* Aims to reduce feedstock prices for refiners, help them offer cheaper cargoes
* Changes to take effect from Jan. 1, 2013
* Markets tumbled 4 pct on news as traders had expected moves to take effect sooner
* Measures come as Malaysia’s stocks hit record near 2.5 mln T (Adds link to table on tax structure)
By Niluksi Koswanage
KUALA LUMPUR, Oct 12 (Reuters) - Malaysia, the world’s No.2 producer of palm oil, will scrap a tax free export quota for the crude grade from 2013 in a bid to reduce feedstock prices for refiners who have lost market share to top supplier Indonesia.
Malaysia plans the step in tandem with a cut in crude palm oil export taxes, also slated for 2013, as it moves to help refiners offer cheaper cargoes, Commodities Minister Bernard Dompok said on Friday.
The measures could help boost exports next year and give some support to benchmark Malaysian palm oil futures <0#FCPO:>, which have lost 23 percent so far this year.
Minutes after the government announced the plan on Friday, the market tumbled more than 4 percent as traders had expected a more immediate policy move to help cut into Malaysian stocks that hit a historic high of 2.48 million tonnes in September.
“If these policies actually happen in 2013, it will have a good long term effect on the palm oil market,” said a trader with a foreign commodities brokerage in Kuala Lumpur.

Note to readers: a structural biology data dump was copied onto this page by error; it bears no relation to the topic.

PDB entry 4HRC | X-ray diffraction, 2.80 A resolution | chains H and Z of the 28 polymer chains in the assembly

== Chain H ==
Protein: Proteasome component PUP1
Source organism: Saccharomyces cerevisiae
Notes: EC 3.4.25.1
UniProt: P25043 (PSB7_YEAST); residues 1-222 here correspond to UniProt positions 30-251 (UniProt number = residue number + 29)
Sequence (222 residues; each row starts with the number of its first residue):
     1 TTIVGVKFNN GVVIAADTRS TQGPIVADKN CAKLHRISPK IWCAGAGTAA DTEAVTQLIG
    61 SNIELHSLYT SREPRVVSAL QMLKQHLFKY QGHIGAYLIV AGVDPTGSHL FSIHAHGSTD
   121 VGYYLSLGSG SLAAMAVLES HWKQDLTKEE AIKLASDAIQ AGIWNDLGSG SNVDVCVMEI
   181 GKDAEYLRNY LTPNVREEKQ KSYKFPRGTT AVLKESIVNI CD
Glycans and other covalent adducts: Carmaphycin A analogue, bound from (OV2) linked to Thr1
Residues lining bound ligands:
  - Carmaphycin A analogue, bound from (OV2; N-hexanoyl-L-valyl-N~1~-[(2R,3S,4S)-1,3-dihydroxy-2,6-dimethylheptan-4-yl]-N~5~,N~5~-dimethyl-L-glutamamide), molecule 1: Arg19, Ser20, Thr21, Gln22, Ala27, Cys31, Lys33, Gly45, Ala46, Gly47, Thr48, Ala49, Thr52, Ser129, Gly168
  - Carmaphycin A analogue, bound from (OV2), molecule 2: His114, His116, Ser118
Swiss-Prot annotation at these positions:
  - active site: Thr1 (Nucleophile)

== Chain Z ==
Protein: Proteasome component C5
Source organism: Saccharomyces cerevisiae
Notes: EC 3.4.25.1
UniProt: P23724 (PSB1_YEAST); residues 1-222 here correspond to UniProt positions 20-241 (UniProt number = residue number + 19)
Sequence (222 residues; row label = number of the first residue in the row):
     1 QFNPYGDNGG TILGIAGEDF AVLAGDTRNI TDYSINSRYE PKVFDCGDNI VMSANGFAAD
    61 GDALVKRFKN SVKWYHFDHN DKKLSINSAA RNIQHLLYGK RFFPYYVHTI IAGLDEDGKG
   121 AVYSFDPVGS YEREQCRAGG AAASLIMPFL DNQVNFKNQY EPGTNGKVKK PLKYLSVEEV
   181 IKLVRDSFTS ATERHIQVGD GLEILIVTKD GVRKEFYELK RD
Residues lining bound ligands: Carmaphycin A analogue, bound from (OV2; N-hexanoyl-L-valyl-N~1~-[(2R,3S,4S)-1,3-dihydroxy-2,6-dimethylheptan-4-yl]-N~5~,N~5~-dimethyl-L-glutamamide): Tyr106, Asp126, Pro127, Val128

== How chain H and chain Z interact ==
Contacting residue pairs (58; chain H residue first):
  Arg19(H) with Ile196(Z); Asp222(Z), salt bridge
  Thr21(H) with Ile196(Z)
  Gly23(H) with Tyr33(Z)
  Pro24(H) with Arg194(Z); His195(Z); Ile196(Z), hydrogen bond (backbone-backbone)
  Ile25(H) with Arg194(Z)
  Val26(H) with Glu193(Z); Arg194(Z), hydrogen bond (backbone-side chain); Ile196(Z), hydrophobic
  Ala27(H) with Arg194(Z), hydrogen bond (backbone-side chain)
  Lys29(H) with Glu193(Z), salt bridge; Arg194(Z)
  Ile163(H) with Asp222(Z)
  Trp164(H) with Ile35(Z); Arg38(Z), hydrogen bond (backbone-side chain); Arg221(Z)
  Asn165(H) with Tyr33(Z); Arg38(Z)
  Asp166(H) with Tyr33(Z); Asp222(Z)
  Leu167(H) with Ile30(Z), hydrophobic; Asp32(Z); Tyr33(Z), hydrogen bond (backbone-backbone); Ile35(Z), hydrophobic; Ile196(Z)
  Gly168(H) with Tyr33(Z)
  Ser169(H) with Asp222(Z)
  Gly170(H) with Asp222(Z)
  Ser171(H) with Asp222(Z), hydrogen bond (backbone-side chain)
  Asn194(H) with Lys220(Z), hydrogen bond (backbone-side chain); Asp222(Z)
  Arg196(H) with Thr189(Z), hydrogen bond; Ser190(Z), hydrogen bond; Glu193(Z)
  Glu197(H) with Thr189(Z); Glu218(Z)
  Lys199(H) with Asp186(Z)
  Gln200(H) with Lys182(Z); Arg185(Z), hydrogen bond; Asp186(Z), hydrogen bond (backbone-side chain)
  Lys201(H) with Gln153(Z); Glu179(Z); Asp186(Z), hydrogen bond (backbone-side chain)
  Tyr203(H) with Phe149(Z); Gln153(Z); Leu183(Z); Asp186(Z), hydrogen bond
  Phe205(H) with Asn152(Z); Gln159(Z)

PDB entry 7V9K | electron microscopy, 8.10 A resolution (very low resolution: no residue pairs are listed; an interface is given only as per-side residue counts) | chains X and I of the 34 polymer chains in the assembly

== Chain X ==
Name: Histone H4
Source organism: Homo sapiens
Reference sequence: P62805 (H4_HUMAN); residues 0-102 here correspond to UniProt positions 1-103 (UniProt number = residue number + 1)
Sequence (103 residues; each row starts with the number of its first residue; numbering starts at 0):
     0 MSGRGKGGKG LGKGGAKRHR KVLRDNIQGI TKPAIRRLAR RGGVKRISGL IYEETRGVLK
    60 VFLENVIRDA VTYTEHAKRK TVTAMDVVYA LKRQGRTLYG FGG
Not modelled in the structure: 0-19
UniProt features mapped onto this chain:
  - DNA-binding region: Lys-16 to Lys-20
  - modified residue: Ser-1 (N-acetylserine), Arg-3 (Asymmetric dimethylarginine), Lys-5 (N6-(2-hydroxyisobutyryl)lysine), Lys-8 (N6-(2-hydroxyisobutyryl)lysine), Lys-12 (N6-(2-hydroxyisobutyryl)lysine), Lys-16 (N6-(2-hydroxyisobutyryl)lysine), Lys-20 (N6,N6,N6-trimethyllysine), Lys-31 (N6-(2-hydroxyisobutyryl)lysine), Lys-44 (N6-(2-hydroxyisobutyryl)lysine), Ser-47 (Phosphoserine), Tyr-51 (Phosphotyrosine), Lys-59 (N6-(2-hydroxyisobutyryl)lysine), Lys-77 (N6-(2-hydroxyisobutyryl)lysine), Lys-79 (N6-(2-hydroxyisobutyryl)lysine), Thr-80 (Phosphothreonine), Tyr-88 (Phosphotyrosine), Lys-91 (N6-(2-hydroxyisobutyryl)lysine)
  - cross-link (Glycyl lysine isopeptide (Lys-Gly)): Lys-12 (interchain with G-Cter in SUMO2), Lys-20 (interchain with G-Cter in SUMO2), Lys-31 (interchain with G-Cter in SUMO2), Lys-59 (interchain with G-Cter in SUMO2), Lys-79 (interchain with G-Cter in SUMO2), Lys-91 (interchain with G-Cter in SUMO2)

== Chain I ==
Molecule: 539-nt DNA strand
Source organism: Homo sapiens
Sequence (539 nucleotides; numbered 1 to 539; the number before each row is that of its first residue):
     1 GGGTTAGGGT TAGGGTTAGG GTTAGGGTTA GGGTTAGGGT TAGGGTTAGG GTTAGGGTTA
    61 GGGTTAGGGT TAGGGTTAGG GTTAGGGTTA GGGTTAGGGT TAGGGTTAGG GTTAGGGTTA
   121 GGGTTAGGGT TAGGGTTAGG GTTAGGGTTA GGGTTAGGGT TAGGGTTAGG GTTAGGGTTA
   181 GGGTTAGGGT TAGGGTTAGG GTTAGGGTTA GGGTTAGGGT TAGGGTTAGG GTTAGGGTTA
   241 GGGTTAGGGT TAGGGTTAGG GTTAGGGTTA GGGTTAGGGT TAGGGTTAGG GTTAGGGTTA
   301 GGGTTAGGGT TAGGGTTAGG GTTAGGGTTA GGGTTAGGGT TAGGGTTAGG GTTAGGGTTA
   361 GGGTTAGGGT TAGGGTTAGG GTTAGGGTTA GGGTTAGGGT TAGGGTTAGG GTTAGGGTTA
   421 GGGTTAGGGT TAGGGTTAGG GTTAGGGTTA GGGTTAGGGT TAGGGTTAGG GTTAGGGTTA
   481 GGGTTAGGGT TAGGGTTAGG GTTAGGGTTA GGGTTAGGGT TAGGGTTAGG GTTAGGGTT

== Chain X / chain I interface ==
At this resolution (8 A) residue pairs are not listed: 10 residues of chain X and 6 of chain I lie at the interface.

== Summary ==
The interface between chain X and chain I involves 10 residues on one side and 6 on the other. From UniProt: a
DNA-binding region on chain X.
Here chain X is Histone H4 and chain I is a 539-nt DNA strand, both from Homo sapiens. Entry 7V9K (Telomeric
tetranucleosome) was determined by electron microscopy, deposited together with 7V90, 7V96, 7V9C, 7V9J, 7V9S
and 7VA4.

“But right now, it seems to me that they are buying more time to assess the situation,” he added.
It has taken Malaysia more than a year to respond to Jakarta’s action last September in cutting its own export taxes for processed palm oil to boost margins and lure in investment.
As a result, Indonesian refiners offered cheaper cargoes that prompted demand to shift away from Malaysia.
Malaysia’s unexpected move to scrap the tax free crude palm oil export quota, which was recently hiked to 5 million tonnes, or a quarter of total national output, is a major step as refiners blame the quota for artificially tightening supply and boosting feedstock prices.
The quota, devised initially to help big firms ship out crude palm oil more cheaply to their overseas refiners, had since become a way of boosting exports and managing stocks.
But the export quota has not really helped boost shipments. Malaysian government officials say 2.5 million tonnes of the quota have been used this year, with demand from key consumer India slow as it harvests its domestic oilseed crop.
Malaysia also said it planned to boost its biodiesel blending programme, speed replanting and support small farmers who make up 40 percent of the country’s total oil palm area of 5 million tonnes and are a key vote bank for the government.
There was little detail on the widely anticipated cut on crude palm oil export taxes, although Dompok later told domestic reporters that the scale of crude palm oil export tax would range between 4.5 percent and 8.5 percent.
Later, a government official told Reuters that Malaysia would announce in December new crude palm oil export taxes, set to be lower than the current 23 percent duty.
The tax will be effective from Jan. 1, said the source, who declined to be identified as he is not authorised to speak to the media.
“We are following the Indonesian model in setting monthly export taxes for crude palm oil but the beauty is that our refined palm oil export duties are always at zero,” said the source. “We are back in the game.” (Reporting by Niluksi Koswanage,; Editing by Clarence Fernandez)